Ender Atis, Budde Music: “It is great to see the evidence that many of today’s biggest streaming hits are published by independents. The high percentages of works with independent publisher involvement on the top streaming charts confirm the significance of our sector in the digital future of music licensing. However, this report also lays out the significant imbalances in that future as things stand. As a sector, we can use this data to know our worth and act accordingly.”
Ichi Asatsuma, Fujipacific: “IMPF’s second global market study provides an overview of the difficult situation our industry is experiencing due to the pandemic, looks at the opportunities that lie ahead, and the work that needs to be done to benefit fully from those opportunities. With this report now an annual fixture, our collective knowledge and understanding of the market – and our value within it – will improve with every year.”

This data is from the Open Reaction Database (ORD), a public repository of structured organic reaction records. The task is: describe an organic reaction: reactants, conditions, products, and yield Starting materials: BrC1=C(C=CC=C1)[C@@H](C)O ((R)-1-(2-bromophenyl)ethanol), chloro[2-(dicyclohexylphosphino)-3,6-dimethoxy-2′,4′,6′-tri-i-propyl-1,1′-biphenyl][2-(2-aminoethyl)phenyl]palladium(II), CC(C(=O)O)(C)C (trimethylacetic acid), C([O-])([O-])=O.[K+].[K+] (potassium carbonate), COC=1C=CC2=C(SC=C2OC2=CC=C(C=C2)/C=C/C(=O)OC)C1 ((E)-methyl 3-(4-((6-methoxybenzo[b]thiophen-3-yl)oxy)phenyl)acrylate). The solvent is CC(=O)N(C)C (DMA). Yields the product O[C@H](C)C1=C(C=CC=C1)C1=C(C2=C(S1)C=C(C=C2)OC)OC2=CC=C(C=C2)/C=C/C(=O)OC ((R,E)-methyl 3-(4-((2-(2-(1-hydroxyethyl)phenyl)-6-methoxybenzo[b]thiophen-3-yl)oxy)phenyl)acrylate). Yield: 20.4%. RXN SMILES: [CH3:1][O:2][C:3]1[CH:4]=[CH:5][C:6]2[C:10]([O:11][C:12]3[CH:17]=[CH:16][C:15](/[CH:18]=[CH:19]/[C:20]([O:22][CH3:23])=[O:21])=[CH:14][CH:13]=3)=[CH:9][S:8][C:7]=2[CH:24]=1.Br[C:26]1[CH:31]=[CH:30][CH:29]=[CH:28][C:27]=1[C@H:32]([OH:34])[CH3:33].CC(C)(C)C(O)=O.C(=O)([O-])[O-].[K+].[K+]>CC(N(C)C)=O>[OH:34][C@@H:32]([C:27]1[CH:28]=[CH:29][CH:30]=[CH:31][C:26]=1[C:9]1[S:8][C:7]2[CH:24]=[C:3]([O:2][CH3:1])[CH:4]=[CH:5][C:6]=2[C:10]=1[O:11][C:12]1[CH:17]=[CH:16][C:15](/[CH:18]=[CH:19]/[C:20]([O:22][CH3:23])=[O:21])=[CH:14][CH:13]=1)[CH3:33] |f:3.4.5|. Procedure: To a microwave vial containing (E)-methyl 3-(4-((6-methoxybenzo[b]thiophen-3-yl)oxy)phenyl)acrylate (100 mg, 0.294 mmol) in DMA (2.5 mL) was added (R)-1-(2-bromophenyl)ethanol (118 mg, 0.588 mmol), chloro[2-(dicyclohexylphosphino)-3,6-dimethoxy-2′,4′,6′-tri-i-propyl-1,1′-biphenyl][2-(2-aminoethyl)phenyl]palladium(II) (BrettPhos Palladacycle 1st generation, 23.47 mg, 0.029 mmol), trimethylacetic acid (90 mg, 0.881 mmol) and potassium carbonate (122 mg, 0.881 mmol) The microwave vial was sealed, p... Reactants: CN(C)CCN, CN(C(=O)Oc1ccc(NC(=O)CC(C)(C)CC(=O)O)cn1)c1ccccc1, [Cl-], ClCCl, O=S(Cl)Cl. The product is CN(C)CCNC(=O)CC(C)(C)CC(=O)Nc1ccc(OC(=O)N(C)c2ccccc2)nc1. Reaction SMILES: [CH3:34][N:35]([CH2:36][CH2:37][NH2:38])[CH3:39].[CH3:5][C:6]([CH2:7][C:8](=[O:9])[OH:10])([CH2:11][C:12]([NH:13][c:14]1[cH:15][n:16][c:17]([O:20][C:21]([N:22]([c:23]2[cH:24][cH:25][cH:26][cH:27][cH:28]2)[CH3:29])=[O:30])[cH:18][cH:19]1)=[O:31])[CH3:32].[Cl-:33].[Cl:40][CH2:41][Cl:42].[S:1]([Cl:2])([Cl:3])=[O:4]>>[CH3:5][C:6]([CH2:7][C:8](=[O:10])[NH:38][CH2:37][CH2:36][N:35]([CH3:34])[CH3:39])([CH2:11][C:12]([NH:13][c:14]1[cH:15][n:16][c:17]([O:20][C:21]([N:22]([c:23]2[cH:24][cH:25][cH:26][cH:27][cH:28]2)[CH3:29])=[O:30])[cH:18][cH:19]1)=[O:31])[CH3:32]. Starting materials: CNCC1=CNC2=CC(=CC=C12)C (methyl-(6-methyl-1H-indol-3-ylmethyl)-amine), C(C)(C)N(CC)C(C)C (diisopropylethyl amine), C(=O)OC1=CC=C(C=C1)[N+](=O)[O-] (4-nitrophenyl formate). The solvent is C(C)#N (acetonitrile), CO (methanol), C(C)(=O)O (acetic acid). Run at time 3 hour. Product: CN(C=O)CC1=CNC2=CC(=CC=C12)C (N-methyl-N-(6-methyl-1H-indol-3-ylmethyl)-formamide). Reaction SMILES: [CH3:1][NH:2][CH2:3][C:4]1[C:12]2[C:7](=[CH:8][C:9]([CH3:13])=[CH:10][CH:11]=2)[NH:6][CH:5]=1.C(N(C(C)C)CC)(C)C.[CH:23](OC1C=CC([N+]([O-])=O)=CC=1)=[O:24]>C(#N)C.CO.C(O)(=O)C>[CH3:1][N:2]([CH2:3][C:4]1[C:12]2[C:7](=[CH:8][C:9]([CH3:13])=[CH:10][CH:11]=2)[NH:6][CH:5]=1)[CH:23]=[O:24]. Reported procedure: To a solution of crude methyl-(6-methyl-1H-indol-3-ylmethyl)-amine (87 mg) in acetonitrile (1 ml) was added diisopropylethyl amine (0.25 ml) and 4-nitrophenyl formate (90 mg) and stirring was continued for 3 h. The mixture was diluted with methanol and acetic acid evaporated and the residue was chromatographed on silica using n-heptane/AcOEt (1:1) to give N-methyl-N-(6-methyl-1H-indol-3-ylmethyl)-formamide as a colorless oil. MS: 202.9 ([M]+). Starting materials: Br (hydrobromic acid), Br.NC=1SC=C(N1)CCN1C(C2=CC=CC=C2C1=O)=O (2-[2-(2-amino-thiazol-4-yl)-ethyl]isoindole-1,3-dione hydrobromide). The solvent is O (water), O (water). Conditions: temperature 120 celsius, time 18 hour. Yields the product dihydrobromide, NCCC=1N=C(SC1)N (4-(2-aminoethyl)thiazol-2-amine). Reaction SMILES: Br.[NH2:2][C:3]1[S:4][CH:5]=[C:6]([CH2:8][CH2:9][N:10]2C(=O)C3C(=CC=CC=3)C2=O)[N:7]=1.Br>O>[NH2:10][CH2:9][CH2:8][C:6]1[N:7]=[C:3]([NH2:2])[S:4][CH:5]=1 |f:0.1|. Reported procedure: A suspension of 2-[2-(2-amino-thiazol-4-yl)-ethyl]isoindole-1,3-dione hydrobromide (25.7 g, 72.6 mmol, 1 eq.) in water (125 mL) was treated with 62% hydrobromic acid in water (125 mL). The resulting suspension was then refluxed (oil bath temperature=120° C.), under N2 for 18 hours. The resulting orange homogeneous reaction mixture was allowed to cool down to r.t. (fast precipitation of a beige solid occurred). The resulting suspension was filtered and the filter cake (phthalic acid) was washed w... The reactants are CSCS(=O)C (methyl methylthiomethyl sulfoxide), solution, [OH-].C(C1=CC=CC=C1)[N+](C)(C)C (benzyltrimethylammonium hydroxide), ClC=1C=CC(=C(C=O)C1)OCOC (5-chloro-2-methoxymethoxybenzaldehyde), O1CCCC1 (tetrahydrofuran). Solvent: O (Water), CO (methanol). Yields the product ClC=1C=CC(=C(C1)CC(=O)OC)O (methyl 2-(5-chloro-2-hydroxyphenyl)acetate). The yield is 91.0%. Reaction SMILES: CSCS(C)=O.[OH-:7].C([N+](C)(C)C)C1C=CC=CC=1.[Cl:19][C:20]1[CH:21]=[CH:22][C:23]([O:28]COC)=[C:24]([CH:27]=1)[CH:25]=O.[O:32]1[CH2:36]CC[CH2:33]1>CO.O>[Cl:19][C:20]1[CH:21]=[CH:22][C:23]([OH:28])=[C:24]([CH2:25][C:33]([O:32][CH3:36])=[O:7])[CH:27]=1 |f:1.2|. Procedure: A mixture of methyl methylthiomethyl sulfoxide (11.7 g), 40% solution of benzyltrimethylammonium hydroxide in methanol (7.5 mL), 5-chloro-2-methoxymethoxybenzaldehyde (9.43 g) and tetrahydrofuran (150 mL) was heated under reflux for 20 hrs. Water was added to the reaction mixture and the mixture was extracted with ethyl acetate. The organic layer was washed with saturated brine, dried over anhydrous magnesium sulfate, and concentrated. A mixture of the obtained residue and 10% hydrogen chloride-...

Teri Nelson Carpenter, Reel Muzik Werks: “This is a great resource for independent publishers across the world on an individual and collective level. With this study, we can view the global publishing market from different angles, through different lenses, as it pertains to independents. While distributions are down due to the pandemic, there is great potential in the digital market and non-English repertoire, where indies dominate. This kind of data and insight helps us plot a course for our sector.”